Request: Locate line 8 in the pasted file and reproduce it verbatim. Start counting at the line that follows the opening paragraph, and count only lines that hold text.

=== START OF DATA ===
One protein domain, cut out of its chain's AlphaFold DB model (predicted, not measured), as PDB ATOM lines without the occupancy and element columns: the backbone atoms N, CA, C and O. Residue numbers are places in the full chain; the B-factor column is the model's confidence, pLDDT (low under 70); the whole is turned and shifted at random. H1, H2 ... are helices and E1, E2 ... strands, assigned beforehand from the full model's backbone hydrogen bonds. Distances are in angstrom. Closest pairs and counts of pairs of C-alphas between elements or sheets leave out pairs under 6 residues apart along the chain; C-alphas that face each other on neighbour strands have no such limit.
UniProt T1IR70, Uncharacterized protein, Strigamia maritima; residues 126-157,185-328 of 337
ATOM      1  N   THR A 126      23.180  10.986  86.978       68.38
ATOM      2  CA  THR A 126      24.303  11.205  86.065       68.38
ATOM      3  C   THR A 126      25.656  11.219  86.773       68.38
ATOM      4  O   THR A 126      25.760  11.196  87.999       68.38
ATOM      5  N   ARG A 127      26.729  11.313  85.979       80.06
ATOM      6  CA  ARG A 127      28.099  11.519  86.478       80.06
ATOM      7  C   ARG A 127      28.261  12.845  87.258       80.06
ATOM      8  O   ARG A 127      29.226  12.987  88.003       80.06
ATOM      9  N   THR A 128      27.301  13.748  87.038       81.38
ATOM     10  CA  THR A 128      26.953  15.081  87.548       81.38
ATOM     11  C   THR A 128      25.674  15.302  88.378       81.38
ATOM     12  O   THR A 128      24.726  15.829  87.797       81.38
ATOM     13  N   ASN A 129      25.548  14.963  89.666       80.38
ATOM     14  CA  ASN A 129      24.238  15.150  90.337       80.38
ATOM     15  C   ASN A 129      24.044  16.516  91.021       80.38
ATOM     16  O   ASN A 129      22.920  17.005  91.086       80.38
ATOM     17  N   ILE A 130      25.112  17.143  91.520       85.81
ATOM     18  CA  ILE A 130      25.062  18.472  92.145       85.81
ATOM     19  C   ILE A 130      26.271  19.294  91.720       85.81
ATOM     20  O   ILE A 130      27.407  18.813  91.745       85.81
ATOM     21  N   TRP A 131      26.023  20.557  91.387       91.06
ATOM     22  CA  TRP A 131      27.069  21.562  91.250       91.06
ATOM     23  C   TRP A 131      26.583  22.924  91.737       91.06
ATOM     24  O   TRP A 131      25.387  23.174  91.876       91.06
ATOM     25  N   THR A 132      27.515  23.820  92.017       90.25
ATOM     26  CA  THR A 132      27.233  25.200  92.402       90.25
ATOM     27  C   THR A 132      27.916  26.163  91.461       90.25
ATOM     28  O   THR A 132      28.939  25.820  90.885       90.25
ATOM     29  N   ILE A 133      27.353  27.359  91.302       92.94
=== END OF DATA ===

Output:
ATOM      7  C   ARG A 127      28.261  12.845  87.258       80.06